By Andy Home / London
You don’t hear so much about the load-out queues in the London Metal Exchange’s (LME) warehouse system these days.
It’s not that the queues to take delivery of aluminium from Detroit and Vlissingen have disappeared.
As of the end of last month the waiting time at Detroit was still 328 days and that at the Dutch port 327 days.
But it does seem that the LME, stung by fierce criticism from its manufacturing users and pressured by regulators on both sides of the Atlantic, has finally found the right combination of measures to get the queues under control.
Both aluminium queues have been steadily falling over the last few months and the exchange’s many critics have been assuaged by its prognosis that a new raft of rule changes will cause waiting times to fall below the targeted 50-day threshold around May next year.
The landscape of the LME’s warehousing system is already starting to change in anticipation of a post-queue environment.
The number of warehousing units has been falling. There are currently 621 (excluding steel storage compounds), which is the lowest tally in at least five years.
That’s a simple reflection of the amount of metal that is being forced out of the delivery system by the exchange’s targeting of the queues. Total registered base metals tonnage has fallen from a peak of 7.6mn tonnes in mid-2013 to a current 4.8mn tonnes.
The composition of warehouse operators is changing fast too with some of the bigger players drastically reducing their foot-print while new companies move in to try and take advantage.
This is still an evolving process.
So far at least, the dominant warehouse operator, Pacorini Metals, owned by physical trading powerhouse Glencore, remains defiantly dominant.
The original queue was the brain-child of Metro International, which at one stage had a near monopoly on LME storage in the city of Detroit.
Detroit was inundated with aluminium after the Global Financial Crisis but the flood of arrivals turned to a trickle of departures when stocks financiers wanted to move large tonnages to cheaper off-exchange storage.
Metro’s strategy, exploiting outdated and inefficient LME load-out rules, was finessed by Goldman Sachs when it bought the operator in 2010.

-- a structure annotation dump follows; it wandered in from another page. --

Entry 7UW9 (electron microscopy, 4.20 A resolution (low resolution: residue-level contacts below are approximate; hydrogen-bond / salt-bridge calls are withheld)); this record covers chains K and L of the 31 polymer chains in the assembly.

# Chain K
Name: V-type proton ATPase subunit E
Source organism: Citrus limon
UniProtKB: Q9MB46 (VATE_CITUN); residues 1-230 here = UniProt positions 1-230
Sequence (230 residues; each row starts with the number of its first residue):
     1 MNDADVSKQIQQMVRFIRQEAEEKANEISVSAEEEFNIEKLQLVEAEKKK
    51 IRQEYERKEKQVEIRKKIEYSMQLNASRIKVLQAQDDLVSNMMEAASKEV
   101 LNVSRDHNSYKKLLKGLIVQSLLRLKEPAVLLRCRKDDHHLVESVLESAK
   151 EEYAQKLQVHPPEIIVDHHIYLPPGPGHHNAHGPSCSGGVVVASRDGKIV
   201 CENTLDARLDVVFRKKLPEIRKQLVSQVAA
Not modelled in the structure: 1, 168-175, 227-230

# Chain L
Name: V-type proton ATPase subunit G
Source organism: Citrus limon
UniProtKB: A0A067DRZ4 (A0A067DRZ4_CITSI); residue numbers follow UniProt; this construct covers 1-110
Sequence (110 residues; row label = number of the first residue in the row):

Goldman has now departed, selling Metro to the Reuben brothers, and the Detroit aluminium mountain has been whittled down to a foot-hill.
Metro’s LME warehousing operations have subsequently been much reduced. It now operates 66 units, compared with 93 a year ago and 105 in 2013, having all but left locations such as New Orleans and Port Klang in Malaysia.
Not that it’s quietly slunk off into the twilight zone of the Reubens’ property development portfolio. It remains an LME warehousing force to be reckoned with.
The LME’s July report detailing stocks storage by operator showed Metro warehouses in the South Korean port of Busan receiving 73,725 tonnes of metal last month, confirmation that it was the prime beneficiary of the mass raid on LME lead stocks earlier this year.
An even more dramatic retreat from the LME storage business has been effected by Impala Terminals, owned by commodities house Trafigura.
After a failed attempt to recreate Metro’s queue model at Antwerp, the number of Impala sheds has shrunk from 41 two years ago to just nine.
Henry Bath, sold last year by JP Morgan to Mercuria, was never in the queue game but it too has slimmed down dramatically, cutting the number of registered storage units by 21 to 49 over the last 12 months.
As such big names withdraw, others are beefing up their LME storage presence.
Worldwide Warehouse Solutions (WWS), the logistics arm of trade house Noble Group, has been steadily building out its presence. It now operates 24 units, up from 13 two years ago.
After first muscling into Metro’s home turf in Detroit, it has broken into Pacorini’s Fortress Vlissingen, where it now operates seven sheds and as of last month was storing 37,118 tonnes, much of it also lead thanks to the same stocks swoop that benefited Metro in Busan.
BTG Pactual, part of the Brazilian investment bank, is another player on the up, adding 10 units, nine of them in Rotterdam, over the last year.
But perhaps the two most interesting arrivals are a couple of old LME warehouse faces.
After selling its LME warehousing business to Glencore back in 2010, the original Pacorini group has returned to the LME fray, opening 11 units over the last year.
Now trading as B. Pacorini SRL, and not to be confused with Pacorini Metals, it has established a presence in all three major geographic regions; Antwerp and Spain in Europe, Busan and Gwangyang in Asia, and Mobile and New Orleans in the US
♦ Andy Home is a columnist for Reuters. The opinions expressed are his own.
By Andy Home / London